During their remanufacturing process, the cylinders are bored out and the Nickie liners are put into place. This is the same technology and materials used successfully on air cooled Porsche engines

We have worked together to hone this material and the assembly processes on the air-cooled models as well. I used the first set of their air-cooled cylinders in 1999 and have used hundreds since.

Even though the stock thermostats are rated to 180°, they have found they run hotter than rated. They sell a lower temperature thermostat option

Thats something we are testing now and we believe will dramatically increase the life of OE non upgraded engines that generally fail at higher water temps and oil temps.

They have adapters for external oil coolers

And these are sold through our online store, along with the other components that comprise the updated oil system.

Porsche is out of remanufactured 2.5 engines

They were, but they did another run. There are currently 16 engines in the system for the 2.5. (thats the number as of last Thursday)

If you don't like any of these comments, or disagree, don't shoot me, I'm only the messenger. Here are my observations:

They are in the business of selling parts, so no way for me to judge relative quality of oil filter technologies. I didn't correlate against expertise on BITOG

Together my Company and LN Engineering do a tremendous amount of R&D. You can rest assured that anything we sell is fully tested and being used in our own test vehicles, else it won't be sold. At my facility we have a full test lab and to either of us solving the issues that Porsche created are much more rewarding than making a single dollar- we did this with the air-cooled engines and are using the same intensity to do this with the Boxster and 996.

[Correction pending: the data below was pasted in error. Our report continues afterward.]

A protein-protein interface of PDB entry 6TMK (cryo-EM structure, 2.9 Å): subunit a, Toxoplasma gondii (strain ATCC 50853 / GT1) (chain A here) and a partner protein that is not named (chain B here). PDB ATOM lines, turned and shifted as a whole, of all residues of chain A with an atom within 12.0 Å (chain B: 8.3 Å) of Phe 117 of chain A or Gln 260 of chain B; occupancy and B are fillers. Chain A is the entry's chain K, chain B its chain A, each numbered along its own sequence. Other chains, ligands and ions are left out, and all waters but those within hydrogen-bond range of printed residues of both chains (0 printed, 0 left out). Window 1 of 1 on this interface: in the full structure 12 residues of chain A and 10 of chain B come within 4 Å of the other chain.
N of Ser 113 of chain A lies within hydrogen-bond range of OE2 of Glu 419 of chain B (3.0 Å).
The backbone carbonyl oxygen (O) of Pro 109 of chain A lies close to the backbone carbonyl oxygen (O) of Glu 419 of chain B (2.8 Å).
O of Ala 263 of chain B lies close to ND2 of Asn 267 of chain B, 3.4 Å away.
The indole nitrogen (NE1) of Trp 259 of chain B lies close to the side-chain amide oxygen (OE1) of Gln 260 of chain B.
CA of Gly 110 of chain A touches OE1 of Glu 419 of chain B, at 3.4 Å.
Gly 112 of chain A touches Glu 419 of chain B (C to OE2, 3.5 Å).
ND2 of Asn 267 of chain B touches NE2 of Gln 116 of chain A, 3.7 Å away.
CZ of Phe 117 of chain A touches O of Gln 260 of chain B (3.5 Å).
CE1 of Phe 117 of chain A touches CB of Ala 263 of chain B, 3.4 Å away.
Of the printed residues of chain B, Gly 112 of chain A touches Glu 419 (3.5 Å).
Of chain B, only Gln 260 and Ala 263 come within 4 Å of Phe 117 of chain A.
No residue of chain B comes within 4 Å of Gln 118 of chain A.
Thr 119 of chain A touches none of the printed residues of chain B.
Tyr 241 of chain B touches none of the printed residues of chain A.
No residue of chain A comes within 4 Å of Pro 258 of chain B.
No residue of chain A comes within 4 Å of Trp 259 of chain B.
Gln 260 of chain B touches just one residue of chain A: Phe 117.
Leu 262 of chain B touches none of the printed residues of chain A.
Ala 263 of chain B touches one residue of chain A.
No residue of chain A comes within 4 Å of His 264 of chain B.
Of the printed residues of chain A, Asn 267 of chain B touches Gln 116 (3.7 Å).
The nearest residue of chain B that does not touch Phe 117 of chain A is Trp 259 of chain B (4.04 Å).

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Jake - thanks for the comments

Now I'm wondering - if somebody has, say, a 2001 2.7 engine that's running fine, and the IMS is replaced with your new and improved version. Does that provide the greatest potential for avoiding catastrophic engine failure? Or just shifting the likelihood to another part that's nearly as likely to fail? In other words, if my engine has a 50/50 chance of disintegrating before 100K miles (and I'm just pulling odds out of thin air), how much does upgrading the IMS improve my odds (based on your expertise, engines you've seen, etc.)?

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Her comments, based on my memory of the discussion (caveat - I don't know much about engines or engine technologies, and they are magical contraptions as far as I'm concerned):

There are a lot of plastic parts inside the M96 engines, much more than anyone would expect, and many are potential failure points

It doesn't seem to matter if the cars are driven hard or babied. There's a high correlation between not driving the cars and engine failures. If the cars sit, the engines are much more likely to fail

There are lots of plastic parts internally and they are breaking. We are eliminating as many of these as possible. Some of them aren't easy to replace with a higher grade component, especially those in the oiling system.

Still waiting to have my mechanic pull the engine out of my 3.2 S and confirm the need for re-lining -- but the POR is to use LNEngineering.

While I have the engine out I plan to attack all the known issues with the engine. Liners, IMS, Timing Chains.

Do you replacements identified for the plastic pieces? Or suggest alternatives?

I kind of fell like while the engine is out -- fix everything you can.

If I am having the Liners, Pistons, and IMS taking care of by LNEngineering, what else would you recommend

that my mechanic and I attack/replace.

thanks,

M

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First off, have your mechanic become one of our authorized installers, its a simple process that will make our support and assistance that much better.